Sunday, April 17, 2011

Firm Culture: Could You Work Here?

Dalio of Bridgewater Associates
 Bridgewater Associates is a successful, $90 billion hedge fund, located along the Connecticut corridor where other successful, gargantuan hedge funds have a home base. Ray Dalio, a Harvard Business School graduate, is its founder and leader. The fund's investors include pension funds and university endowments.

Over 1,000 people are employed in a variety of roles.  It recruits those who are tough-skinned, highly motivated and interested in a long-term career at the fund. MBAs in finance would no doubt be attracted to an opportunity there.

Would you want to work there?

Would it be a place where you can find a niche, thrive and be successful? Would you be able to endure hardships and demands to perform well? Would you be able to stomach equity volatility, risks of losses, and virulent market turmoil? And would you be able to perform under pulsating pressure and high expectations?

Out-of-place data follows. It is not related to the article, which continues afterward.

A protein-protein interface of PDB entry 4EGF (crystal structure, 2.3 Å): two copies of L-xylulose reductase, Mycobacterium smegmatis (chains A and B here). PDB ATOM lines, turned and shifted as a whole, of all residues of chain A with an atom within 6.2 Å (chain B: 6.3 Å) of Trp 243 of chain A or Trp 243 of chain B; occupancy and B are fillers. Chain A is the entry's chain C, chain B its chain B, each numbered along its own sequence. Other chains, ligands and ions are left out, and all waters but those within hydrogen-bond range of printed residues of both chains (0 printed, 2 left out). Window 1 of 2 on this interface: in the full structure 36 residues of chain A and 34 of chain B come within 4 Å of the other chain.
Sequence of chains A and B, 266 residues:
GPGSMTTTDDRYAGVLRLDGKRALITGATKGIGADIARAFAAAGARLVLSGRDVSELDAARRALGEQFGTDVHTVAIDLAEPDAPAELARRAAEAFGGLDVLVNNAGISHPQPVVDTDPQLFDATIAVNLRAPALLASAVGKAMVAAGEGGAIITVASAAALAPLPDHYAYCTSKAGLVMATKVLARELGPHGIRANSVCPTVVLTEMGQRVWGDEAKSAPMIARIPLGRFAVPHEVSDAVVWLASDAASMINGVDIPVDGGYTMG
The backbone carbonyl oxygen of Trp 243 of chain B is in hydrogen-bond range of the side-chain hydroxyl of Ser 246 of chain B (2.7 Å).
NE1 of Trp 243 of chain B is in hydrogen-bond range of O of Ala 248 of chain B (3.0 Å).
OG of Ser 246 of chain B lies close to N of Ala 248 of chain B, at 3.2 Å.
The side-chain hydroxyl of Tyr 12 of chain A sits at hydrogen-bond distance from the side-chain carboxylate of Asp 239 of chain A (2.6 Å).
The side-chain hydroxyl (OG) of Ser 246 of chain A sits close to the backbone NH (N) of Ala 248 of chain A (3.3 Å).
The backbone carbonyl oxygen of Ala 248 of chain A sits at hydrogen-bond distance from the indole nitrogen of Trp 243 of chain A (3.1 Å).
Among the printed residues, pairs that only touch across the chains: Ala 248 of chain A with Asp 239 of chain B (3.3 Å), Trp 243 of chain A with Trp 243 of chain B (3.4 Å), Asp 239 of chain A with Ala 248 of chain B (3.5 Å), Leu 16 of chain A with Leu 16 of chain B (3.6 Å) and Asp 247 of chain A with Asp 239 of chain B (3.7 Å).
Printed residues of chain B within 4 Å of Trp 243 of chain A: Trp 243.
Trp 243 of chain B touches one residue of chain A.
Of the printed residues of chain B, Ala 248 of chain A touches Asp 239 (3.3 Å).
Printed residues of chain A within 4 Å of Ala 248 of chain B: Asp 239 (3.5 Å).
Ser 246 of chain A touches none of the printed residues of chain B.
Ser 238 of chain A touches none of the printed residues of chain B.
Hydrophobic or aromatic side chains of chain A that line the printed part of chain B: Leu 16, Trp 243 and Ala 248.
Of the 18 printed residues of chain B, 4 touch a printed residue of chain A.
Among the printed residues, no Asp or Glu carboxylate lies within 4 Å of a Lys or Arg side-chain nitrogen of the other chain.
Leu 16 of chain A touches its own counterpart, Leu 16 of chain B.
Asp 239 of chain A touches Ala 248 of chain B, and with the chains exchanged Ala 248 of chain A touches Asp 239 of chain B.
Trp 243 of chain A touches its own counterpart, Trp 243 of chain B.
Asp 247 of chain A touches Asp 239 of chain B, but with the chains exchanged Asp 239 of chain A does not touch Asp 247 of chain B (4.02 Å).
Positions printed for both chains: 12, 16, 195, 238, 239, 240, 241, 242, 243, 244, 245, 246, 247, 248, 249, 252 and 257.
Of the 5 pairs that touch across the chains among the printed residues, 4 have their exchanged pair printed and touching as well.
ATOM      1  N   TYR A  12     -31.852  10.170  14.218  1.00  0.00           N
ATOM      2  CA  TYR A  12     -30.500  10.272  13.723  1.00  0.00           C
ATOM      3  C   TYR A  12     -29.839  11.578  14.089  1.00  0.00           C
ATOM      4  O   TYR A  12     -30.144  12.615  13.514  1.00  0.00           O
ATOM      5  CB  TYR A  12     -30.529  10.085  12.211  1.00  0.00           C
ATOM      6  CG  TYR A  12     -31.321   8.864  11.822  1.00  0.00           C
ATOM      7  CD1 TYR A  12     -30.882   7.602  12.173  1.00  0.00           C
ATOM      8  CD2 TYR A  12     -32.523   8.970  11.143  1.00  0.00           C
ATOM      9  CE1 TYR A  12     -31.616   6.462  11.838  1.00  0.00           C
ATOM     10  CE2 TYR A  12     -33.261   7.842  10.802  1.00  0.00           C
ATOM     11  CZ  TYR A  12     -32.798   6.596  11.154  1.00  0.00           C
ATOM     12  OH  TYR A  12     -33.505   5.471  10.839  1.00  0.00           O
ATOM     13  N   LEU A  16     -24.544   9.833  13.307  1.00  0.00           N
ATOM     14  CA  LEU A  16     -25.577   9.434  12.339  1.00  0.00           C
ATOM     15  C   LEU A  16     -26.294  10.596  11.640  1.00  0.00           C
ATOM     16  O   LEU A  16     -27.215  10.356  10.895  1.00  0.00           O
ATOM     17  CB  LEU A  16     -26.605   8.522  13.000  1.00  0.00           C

Bridgewater is also known as a fund that operates based on a set of cult-like principles, written and often updated and revised by founder Dalio.  "The principles" had been rumored and talked about for a long time. Before they were public, former employees, managers and investors mentioned them. They told tales of employees (traders, analysts, and researchers) being subjected to tough, unrelenting, bruising criticism--as required by the principles.

Dalio, perhaps tired of speculation about whether the principles exist or not, eventually decided to post them (all 122 pages) on the firm's website for all to see. (See  BRIDGEWATER-PRINCIPLES) There they are, to be seen and studied by competing funds, prospective employees, and academic experts in business strategy and corporate organizations.